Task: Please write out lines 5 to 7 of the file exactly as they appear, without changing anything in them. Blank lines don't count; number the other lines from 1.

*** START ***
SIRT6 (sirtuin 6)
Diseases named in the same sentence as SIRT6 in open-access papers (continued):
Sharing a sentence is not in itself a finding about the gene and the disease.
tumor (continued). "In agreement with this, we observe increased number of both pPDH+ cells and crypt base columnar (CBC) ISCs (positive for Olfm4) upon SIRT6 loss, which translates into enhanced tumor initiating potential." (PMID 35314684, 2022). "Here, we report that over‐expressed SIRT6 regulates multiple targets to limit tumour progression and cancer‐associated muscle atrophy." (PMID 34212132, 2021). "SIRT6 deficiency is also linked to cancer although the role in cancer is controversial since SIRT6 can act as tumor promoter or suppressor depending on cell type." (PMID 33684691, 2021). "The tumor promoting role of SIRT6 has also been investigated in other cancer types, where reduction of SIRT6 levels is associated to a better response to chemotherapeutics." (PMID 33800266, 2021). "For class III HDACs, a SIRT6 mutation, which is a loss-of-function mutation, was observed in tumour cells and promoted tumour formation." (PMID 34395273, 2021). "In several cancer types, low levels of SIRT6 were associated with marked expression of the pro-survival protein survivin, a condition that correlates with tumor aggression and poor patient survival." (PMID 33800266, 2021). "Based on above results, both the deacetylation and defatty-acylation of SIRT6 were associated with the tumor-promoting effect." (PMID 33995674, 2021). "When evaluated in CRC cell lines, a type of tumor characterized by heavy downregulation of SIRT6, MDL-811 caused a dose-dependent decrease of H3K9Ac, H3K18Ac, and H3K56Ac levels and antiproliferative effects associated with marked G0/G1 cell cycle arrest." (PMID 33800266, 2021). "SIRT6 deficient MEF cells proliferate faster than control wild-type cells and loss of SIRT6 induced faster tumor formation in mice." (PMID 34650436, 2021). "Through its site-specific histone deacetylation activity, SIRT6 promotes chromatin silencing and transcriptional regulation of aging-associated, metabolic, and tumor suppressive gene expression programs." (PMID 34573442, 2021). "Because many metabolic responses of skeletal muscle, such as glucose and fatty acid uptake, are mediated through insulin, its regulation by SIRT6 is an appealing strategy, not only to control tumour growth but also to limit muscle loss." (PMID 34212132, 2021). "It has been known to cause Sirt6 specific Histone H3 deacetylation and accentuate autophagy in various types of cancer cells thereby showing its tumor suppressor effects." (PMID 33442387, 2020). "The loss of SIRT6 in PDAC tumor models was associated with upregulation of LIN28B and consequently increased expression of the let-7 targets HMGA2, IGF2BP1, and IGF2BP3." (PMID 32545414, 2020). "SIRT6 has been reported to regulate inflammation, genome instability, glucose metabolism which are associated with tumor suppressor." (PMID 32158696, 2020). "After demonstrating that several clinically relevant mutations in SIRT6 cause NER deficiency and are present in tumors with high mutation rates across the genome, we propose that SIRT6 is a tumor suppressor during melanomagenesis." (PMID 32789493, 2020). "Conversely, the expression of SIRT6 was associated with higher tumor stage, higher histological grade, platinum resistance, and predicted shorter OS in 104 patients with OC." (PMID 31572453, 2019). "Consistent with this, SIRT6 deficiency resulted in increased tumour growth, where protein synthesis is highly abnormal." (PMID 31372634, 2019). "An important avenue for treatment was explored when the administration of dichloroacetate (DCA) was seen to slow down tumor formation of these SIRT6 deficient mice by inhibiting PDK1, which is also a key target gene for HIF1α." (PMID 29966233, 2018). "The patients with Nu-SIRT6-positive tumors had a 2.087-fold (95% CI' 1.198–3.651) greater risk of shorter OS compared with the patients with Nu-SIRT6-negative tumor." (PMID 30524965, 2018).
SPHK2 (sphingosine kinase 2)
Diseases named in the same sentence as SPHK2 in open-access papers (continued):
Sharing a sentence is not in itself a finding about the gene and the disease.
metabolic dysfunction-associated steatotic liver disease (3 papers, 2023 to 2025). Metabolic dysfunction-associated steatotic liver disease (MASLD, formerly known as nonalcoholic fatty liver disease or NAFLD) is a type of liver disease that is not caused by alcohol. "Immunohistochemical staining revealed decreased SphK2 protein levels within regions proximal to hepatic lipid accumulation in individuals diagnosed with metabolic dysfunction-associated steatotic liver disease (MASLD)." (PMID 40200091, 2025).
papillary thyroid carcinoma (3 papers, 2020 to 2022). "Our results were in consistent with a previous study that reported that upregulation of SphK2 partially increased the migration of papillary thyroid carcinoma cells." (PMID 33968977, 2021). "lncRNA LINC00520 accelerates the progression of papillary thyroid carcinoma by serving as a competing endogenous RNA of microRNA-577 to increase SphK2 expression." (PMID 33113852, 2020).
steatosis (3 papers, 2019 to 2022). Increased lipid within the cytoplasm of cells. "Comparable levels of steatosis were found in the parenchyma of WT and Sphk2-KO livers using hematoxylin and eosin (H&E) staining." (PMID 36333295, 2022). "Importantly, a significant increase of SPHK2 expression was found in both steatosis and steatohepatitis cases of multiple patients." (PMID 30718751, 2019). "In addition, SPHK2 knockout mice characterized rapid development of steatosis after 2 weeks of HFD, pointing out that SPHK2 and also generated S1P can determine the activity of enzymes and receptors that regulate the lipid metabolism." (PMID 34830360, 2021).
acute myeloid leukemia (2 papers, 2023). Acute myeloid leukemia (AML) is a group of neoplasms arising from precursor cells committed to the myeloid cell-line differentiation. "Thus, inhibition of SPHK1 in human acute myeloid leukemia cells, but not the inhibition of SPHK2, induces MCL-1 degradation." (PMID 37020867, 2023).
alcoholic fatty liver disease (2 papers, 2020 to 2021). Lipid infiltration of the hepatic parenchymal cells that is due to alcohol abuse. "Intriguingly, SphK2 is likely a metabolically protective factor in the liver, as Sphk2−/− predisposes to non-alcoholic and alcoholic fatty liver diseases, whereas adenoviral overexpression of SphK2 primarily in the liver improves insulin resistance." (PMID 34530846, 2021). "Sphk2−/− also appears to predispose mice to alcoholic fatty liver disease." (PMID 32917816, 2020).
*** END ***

SPHK2 (sphingosine kinase 2)
Diseases named in the same sentence as SPHK2 in open-access papers (continued):
Sharing a sentence is not in itself a finding about the gene and the disease.